Cocktails to go are now legal in Pennsylvania, after legislation temporarily relaxing the state’s strict liquor laws passed the state Senate last week and was signed into law by Gov. Tom Wolf on Thursday. This is a major change for a state that only starting allowing grocery stores to sell beer a few years ago. It’s effective immediately.
Restaurants with the right permits can already sell beer and wine for takeout.
Under the new law, restaurants, bars, and hotels who hold R or H liquor licenses, lost more than 25 percent of their average monthly sales, and also sell prepared meals for takeout can sell mixed drinks to go in sealed containers of at least 4 ounces and no more than 64 ounces for pickup only, not delivery. Customers don’t have to buy food when buying drinks. The 4-ounce minimum equates to no shots.
The drinks must be mixed on the premises and must be a combo of spirits and mixers, which means bars who want to sell a martini need to add a splash of olive juice to the gin and vermouth to stay within the letter of the law.
Wine in to-go cups is not included in this, and no cocktails made with wine either, so sangria is off the table. The thinking behind that is many restaurants and bars previously invested in an expanded wine permit allowing them to sell takeout wine and it wouldn’t be fair to them to let everyone do it.
Sales of takeout cocktails are cut off at 11 p.m., and any venue selling takeout cocktails has to get an electronic ID scanner within 60 days to check customers’ ages.
Restaurants also need to post a sign that reminds customers drinking and driving is still illegal, in case anyone forgot. The Pennsylvania Restaurant and Lodging Association has a sample sign on its website.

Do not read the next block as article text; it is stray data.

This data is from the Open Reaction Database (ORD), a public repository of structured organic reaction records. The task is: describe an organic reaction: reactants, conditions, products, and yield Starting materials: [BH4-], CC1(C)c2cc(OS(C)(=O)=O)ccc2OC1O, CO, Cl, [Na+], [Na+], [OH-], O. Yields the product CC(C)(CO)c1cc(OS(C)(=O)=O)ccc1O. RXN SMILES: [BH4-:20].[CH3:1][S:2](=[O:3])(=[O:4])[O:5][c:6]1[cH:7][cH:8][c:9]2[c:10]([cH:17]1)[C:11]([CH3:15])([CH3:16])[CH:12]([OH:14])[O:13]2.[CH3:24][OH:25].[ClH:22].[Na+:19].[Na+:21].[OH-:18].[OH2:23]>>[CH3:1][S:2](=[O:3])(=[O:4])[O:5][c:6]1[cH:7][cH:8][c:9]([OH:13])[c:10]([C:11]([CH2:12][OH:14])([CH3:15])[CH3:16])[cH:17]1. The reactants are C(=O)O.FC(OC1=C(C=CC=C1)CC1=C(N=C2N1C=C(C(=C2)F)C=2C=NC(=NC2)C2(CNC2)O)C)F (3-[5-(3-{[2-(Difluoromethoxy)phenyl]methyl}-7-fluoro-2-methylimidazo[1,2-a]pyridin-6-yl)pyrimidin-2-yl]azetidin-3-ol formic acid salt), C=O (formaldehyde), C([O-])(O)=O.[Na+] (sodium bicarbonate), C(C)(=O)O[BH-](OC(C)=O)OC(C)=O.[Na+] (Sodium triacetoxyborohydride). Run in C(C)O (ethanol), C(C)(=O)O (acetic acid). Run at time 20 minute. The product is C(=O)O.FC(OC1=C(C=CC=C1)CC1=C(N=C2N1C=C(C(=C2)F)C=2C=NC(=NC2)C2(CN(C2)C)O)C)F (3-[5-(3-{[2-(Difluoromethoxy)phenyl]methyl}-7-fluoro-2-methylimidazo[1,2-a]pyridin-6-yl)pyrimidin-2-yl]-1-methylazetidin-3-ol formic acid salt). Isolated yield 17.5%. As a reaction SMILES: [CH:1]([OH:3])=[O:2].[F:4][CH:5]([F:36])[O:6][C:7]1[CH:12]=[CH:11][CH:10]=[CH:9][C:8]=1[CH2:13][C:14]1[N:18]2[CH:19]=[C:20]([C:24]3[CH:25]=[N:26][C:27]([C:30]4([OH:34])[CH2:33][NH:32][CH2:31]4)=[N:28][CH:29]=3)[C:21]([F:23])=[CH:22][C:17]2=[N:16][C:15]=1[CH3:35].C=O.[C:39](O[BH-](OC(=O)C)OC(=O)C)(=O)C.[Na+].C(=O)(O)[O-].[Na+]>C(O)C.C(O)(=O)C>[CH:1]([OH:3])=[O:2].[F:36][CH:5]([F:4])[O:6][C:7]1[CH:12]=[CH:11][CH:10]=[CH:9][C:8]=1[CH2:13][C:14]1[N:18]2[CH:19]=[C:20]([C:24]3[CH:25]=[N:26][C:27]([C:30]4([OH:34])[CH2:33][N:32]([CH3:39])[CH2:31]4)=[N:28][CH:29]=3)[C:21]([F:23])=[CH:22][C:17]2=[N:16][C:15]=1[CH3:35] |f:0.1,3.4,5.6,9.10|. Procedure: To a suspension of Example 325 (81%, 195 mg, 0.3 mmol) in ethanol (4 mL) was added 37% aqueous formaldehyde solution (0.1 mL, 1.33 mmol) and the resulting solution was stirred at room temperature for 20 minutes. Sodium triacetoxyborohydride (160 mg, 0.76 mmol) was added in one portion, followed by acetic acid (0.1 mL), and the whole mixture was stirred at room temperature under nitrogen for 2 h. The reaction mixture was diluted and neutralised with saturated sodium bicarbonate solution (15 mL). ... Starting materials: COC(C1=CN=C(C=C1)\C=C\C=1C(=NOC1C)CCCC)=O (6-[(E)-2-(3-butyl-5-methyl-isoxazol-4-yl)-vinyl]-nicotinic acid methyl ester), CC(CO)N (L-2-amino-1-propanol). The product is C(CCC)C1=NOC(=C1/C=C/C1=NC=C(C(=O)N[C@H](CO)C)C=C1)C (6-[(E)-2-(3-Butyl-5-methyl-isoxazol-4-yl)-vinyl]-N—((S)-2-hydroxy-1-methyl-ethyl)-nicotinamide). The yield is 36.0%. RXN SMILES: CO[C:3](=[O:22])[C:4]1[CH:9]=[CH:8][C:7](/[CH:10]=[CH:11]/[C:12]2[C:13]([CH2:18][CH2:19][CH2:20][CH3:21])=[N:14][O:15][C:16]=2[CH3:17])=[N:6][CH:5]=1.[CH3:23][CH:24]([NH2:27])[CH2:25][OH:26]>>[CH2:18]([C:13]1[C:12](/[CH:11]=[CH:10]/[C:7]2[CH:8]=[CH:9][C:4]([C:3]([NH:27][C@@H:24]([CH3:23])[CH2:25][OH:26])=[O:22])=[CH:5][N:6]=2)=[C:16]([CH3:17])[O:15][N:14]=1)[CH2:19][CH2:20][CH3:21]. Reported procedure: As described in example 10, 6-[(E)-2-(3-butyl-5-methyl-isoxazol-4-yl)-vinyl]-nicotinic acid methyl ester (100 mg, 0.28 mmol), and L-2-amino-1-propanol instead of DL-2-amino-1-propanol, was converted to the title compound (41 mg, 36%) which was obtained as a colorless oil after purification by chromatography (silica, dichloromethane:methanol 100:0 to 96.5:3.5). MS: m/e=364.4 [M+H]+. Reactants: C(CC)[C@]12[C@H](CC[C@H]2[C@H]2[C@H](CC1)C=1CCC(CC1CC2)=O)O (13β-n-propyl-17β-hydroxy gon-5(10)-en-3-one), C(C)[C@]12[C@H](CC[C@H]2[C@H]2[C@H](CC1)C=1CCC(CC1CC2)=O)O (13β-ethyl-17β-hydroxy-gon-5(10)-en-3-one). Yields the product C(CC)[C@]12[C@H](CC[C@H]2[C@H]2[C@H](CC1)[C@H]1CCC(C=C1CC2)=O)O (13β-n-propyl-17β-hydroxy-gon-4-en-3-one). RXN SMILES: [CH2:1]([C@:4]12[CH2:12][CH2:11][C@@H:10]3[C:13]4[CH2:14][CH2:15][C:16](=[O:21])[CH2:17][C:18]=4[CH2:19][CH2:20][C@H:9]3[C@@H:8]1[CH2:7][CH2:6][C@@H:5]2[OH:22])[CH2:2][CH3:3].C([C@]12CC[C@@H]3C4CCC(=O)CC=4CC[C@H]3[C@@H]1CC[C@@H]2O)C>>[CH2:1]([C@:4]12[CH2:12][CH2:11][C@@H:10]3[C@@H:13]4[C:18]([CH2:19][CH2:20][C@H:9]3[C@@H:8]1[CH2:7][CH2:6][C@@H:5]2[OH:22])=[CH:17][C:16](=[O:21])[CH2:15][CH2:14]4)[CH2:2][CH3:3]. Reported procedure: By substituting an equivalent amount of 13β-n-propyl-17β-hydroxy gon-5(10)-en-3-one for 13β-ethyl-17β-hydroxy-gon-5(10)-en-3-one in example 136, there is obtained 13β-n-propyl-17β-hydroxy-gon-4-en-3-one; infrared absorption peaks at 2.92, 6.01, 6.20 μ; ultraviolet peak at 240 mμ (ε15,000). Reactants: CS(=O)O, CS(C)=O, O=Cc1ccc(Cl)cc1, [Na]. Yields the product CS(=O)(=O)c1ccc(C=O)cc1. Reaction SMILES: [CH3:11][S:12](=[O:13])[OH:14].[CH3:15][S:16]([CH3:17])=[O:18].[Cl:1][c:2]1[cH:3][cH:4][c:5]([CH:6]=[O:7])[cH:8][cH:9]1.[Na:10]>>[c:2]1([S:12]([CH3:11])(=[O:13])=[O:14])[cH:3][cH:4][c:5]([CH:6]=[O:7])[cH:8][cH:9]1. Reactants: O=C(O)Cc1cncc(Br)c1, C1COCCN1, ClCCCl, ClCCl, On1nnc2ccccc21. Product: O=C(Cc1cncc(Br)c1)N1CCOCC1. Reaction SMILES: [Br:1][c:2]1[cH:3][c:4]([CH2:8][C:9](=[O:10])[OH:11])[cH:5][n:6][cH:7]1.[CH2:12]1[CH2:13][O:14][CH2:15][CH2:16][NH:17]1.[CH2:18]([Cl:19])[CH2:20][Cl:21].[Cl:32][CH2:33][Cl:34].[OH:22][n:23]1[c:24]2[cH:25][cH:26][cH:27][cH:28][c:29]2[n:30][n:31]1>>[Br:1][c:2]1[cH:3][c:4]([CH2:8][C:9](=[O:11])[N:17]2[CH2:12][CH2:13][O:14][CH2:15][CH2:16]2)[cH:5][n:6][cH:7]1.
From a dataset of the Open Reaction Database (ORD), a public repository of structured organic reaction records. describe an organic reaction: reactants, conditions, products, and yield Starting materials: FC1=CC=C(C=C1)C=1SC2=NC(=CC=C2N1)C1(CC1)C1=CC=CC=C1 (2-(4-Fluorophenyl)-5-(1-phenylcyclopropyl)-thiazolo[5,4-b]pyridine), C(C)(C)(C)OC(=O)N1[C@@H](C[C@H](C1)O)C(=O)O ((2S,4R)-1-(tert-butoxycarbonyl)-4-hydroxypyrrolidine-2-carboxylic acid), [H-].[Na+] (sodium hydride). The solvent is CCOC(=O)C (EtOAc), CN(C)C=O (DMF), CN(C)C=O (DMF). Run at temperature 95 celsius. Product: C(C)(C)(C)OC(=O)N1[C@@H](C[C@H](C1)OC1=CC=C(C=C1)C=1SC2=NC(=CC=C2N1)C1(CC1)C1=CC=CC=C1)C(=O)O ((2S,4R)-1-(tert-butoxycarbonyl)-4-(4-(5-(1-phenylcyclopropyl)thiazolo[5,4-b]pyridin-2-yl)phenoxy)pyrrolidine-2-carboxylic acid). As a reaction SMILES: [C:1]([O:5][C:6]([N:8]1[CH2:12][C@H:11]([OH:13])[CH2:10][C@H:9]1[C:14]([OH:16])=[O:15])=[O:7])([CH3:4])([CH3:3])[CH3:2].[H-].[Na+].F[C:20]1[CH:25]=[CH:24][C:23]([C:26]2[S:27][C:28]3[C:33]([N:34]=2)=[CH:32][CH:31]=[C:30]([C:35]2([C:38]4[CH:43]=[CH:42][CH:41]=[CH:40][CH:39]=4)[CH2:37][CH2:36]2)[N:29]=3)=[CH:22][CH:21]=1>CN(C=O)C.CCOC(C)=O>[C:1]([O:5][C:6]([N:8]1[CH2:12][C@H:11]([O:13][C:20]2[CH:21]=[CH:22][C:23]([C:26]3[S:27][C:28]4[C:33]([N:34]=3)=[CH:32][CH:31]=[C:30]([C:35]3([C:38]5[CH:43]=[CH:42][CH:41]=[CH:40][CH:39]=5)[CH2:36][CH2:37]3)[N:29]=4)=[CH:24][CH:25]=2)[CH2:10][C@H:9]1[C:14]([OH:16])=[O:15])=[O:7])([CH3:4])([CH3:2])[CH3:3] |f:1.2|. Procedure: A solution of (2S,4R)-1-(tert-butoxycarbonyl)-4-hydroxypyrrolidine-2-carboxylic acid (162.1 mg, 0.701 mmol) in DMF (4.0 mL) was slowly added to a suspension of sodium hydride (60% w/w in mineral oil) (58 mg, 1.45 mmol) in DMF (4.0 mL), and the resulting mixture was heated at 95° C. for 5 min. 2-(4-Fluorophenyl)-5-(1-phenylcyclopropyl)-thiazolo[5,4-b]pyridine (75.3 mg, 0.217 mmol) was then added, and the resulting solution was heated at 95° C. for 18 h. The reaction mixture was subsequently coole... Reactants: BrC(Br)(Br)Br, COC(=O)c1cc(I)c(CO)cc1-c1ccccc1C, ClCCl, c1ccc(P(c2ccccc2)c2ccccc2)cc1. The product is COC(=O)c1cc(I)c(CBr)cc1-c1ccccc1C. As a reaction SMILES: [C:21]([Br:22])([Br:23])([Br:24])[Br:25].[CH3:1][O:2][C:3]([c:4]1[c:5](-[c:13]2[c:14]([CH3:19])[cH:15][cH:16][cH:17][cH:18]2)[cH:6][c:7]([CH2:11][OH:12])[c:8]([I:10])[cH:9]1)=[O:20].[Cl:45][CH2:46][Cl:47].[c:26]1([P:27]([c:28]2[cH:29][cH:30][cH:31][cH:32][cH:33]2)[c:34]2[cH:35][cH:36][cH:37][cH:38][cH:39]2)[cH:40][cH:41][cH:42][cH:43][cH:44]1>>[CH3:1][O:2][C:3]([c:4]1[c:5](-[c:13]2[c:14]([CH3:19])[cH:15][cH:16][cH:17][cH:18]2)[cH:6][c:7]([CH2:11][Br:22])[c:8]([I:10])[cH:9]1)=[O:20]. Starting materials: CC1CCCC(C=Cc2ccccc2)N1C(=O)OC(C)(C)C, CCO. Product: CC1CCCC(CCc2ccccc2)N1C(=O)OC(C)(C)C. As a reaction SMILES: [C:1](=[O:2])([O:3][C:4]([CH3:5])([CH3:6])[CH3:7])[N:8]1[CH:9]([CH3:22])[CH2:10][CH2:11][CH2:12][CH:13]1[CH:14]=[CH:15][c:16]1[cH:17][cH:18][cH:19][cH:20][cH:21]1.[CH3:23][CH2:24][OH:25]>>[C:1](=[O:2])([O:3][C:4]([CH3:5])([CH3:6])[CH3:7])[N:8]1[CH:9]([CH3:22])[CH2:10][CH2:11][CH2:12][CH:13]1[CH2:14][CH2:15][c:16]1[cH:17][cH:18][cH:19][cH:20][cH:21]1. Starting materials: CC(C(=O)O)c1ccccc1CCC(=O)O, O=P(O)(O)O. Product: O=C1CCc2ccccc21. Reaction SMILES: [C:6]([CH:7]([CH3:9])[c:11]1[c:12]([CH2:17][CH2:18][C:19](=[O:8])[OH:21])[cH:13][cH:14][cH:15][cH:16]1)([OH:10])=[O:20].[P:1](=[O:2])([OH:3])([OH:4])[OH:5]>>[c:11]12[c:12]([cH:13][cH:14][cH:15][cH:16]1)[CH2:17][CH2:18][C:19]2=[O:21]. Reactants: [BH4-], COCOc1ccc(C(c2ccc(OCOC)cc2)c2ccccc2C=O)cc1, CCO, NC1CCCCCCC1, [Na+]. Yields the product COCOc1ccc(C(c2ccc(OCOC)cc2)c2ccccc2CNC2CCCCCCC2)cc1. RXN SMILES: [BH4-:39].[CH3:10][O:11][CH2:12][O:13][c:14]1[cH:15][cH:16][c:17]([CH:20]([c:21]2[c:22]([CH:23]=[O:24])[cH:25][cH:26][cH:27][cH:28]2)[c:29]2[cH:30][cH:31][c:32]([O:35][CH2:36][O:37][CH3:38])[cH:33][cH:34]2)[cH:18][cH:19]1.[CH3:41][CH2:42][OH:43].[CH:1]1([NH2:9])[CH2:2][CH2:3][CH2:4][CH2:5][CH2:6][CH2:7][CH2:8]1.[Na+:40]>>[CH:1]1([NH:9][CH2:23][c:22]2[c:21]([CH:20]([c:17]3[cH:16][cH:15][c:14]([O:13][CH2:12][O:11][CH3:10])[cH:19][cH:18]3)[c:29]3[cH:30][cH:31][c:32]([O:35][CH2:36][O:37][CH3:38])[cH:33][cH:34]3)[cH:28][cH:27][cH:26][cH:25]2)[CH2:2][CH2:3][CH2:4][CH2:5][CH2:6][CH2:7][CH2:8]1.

Someone who holds a liquor license can sell liquor to someone else who holds a liquor license, which allows a restaurant or bar that is staying closed, or deciding to stick with food, not cocktails, to make money by selling some of its stock to another venue. But the Pennsylvania Liquor Control Board needs to be notified in writing.
This is all intended to give a small boost to restaurants and bars that are hemorrhaging money during the COVID-19 closures. Restaurants typically make about 30 percent of revenue from alcohol sales, and for bars it’s much higher. Last month, a survey found that the Pennsylvania restaurant industry anticipated losing more than $1.8 billion in sales by the end of April.
But the change is not meant to be permanent. Once a restaurant is operating at 60 percent of its occupancy capacity or more, it can no longer sell cocktails to go.
The state House voted to make takeout cocktails legal three weeks ago. And while some restaurants seemed unaware that was just the first step and the law was not yet changed, most had been anxiously waiting for the bill to move forward. Multiple Philly restaurants that closed in mid-March when COVID-19 hit the area told Eater they’ve been busy over the last couple of weeks prepping to reopen with takeout food and cocktails.
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